Remove your modern day brand connotations for a moment. Now use your imagination to go back to the time of the book of Exodus. In chapter 31 we see where God called and appointed a man named Bezalel to be the chief artisan of the Tabernacle. Everything about how the tabernacle was made including the materials, colors, types of wood and precious metals, production of statues, priestly utensils, layout of the structure, and many other details were specifically dictated by God and performed thru Bezalel and other artisans.
That’s branding! Even things like, incense, the smell of burnt offerings, the details of the priestly garments, all were part of the tabernacle’s experiential “brand”. Knowing how the 5 senses impact humans, God wanted the Israelites to build a structure that accurately conveyed God’s character, mission, purpose, values, and promises. At the risk of sounding irreverent…that’s a brand!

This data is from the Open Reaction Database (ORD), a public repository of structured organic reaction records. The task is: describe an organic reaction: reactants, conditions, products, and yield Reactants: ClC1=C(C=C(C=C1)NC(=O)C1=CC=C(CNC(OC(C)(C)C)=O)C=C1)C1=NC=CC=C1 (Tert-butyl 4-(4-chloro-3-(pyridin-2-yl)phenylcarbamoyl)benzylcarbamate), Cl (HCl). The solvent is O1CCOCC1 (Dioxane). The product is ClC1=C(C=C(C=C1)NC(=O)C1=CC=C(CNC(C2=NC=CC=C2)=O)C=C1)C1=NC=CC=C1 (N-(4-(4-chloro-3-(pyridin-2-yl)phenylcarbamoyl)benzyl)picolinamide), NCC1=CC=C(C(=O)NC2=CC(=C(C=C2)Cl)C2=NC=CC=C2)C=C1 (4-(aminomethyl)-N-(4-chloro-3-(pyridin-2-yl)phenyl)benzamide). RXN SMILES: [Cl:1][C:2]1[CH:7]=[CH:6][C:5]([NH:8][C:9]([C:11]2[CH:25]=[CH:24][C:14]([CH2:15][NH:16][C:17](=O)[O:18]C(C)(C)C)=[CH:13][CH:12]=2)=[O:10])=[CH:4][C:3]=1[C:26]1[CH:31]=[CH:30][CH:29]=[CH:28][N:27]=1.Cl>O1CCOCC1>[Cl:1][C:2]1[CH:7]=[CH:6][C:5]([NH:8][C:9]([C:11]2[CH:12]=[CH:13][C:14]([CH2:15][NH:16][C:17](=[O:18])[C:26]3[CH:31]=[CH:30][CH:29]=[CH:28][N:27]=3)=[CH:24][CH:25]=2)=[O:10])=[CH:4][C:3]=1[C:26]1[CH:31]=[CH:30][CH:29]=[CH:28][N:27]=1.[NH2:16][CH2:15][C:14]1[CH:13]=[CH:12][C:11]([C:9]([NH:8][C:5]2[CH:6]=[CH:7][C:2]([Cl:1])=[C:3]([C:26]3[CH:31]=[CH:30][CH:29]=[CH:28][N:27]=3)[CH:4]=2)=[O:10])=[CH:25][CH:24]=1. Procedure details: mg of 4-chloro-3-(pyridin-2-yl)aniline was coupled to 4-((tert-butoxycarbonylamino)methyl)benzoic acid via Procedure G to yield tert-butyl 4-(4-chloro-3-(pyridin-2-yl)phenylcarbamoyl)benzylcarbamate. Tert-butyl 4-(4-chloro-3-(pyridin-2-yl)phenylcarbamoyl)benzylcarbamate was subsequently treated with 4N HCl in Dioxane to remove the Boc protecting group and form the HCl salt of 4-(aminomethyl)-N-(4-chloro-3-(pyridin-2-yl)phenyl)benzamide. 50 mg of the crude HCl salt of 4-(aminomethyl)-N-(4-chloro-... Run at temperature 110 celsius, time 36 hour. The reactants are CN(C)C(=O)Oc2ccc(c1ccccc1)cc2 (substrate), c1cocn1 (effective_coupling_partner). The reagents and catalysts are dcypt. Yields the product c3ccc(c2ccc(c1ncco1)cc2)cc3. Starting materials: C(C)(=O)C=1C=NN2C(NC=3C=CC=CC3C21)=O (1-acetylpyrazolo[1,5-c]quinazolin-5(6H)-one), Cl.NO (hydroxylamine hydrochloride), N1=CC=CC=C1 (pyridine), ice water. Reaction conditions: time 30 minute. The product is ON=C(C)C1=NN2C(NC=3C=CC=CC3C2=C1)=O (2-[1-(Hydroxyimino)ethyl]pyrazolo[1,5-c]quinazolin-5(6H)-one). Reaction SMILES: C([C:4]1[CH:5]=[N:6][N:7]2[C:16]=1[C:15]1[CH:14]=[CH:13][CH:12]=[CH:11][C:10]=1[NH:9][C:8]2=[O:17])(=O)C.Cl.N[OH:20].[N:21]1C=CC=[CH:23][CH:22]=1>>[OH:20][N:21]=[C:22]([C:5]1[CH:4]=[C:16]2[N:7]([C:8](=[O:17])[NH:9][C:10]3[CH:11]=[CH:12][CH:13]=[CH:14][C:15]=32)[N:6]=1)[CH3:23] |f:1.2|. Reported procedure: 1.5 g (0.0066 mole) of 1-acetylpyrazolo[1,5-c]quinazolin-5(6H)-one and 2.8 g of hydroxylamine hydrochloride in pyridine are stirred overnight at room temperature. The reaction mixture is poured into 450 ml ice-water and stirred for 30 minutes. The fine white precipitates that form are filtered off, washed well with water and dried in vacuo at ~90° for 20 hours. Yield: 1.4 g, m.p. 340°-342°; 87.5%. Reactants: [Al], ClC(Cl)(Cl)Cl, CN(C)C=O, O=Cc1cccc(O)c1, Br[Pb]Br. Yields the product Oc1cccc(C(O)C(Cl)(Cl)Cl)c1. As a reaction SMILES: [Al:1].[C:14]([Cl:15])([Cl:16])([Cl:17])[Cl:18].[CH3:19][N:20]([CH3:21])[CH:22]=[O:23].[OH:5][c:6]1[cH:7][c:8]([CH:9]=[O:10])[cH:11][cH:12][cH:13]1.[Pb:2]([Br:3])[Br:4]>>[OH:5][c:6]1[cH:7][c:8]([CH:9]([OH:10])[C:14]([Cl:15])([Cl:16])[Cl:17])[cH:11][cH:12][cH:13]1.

If God went to that much trouble to impact those who came in contact with Him thru the old testament system, shouldn’t we go through that much trouble to leverage our ministry brand to facilitate the great commission? Our ministry environments should be well thought out touch points that support the mission of our church. Many churches do a great job at this and have taken the time to be intentional about how their brand impacts children and parents. But many have not. It’s well worth the time and effort to peel back the layers, think thru, plan, and execute an intentional brand for your children’s ministry.
Now…what about the character part? How do you “brand with character”? It’s no secret that in the realm of children’s merchandising, once an iconic character is established (think Disney, Pixar, or popular TV cartoon characters), companies line up to license the character(s) for use in their products. For example, Sponge Bob Square Pants is an $8 billion licensing franchise. He shows up on everything from clothes, to toys, to band-aids and macaroni and cheese.